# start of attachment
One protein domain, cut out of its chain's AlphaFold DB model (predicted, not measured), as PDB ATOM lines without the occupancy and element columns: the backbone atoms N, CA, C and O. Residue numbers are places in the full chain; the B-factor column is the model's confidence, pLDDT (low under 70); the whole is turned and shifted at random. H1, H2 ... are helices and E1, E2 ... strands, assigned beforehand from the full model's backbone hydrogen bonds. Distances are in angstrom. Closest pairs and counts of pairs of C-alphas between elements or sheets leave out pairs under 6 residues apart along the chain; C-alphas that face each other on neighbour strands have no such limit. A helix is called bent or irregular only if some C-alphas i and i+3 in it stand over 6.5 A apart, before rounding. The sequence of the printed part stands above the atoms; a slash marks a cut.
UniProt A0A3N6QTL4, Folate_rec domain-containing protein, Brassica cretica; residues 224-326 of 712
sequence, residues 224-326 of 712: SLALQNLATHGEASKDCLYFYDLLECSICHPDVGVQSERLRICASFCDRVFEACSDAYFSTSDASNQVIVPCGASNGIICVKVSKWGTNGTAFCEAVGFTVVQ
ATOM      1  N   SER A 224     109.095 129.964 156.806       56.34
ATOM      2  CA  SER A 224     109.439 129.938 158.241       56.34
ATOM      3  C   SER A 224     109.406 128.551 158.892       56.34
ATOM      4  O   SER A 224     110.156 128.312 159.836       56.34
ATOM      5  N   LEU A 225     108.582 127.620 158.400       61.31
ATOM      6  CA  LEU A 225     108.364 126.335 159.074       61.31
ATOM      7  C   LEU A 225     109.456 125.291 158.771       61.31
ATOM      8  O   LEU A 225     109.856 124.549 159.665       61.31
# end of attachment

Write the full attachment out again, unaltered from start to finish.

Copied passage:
One protein domain, cut out of its chain's AlphaFold DB model (predicted, not measured), as PDB ATOM lines without the occupancy and element columns: the backbone atoms N, CA, C and O. Residue numbers are places in the full chain; the B-factor column is the model's confidence, pLDDT (low under 70); the whole is turned and shifted at random. H1, H2 ... are helices and E1, E2 ... strands, assigned beforehand from the full model's backbone hydrogen bonds. Distances are in angstrom. Closest pairs and counts of pairs of C-alphas between elements or sheets leave out pairs under 6 residues apart along the chain; C-alphas that face each other on neighbour strands have no such limit. A helix is called bent or irregular only if some C-alphas i and i+3 in it stand over 6.5 A apart, before rounding. The sequence of the printed part stands above the atoms; a slash marks a cut.
UniProt A0A3N6QTL4, Folate_rec domain-containing protein, Brassica cretica; residues 224-326 of 712
sequence, residues 224-326 of 712: SLALQNLATHGEASKDCLYFYDLLECSICHPDVGVQSERLRICASFCDRVFEACSDAYFSTSDASNQVIVPCGASNGIICVKVSKWGTNGTAFCEAVGFTVVQ
ATOM      1  N   SER A 224     109.095 129.964 156.806       56.34
ATOM      2  CA  SER A 224     109.439 129.938 158.241       56.34
ATOM      3  C   SER A 224     109.406 128.551 158.892       56.34
ATOM      4  O   SER A 224     110.156 128.312 159.836       56.34
ATOM      5  N   LEU A 225     108.582 127.620 158.400       61.31
ATOM      6  CA  LEU A 225     108.364 126.335 159.074       61.31
ATOM      7  C   LEU A 225     109.456 125.291 158.771       61.31
ATOM      8  O   LEU A 225     109.856 124.549 159.665       61.31